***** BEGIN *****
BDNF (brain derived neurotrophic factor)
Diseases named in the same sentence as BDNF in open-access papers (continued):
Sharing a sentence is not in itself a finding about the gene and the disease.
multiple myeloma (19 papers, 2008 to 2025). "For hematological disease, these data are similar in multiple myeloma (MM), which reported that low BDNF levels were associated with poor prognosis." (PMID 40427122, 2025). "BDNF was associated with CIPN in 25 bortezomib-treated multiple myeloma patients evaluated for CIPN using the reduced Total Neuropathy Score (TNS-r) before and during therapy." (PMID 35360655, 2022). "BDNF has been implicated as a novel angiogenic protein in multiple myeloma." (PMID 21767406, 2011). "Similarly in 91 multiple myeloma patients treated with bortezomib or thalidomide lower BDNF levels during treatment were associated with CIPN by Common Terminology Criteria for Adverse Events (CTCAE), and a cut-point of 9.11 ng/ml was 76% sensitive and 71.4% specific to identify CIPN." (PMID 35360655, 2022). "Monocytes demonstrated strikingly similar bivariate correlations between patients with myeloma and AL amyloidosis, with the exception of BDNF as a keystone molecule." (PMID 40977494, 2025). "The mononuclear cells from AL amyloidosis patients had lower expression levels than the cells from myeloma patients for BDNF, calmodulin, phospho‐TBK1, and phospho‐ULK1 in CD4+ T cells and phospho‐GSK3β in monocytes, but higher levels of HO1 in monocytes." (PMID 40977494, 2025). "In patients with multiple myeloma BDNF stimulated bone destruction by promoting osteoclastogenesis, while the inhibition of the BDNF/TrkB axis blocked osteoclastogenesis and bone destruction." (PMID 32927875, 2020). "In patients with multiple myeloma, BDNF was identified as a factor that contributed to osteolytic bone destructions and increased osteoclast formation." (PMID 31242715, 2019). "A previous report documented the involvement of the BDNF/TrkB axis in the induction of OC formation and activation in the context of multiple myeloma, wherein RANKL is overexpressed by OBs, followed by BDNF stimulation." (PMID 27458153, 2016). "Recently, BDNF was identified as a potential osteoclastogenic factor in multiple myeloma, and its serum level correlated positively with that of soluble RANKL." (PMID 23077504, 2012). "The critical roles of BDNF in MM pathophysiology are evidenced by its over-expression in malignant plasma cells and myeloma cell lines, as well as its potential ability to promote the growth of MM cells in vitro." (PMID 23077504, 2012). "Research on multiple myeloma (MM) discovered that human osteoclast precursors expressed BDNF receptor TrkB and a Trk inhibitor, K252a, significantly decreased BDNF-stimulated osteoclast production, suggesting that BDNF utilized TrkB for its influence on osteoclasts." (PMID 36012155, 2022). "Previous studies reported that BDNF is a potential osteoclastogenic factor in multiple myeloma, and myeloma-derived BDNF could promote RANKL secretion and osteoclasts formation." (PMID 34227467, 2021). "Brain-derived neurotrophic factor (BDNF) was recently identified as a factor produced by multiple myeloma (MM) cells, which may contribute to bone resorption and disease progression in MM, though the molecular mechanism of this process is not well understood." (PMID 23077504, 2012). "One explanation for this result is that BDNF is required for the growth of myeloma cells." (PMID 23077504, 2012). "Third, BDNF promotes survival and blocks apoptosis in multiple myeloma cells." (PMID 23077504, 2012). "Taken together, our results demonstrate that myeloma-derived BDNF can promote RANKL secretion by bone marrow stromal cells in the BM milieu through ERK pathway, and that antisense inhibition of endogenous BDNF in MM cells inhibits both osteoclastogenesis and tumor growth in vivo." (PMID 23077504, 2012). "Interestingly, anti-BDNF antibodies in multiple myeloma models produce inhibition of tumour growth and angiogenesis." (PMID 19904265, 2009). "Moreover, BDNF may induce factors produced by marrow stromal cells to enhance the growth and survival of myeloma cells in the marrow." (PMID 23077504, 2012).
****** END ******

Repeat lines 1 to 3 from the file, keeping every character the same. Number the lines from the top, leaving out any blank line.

BDNF (brain derived neurotrophic factor)
Diseases named in the same sentence as BDNF in open-access papers (continued):
Sharing a sentence is not in itself a finding about the gene and the disease.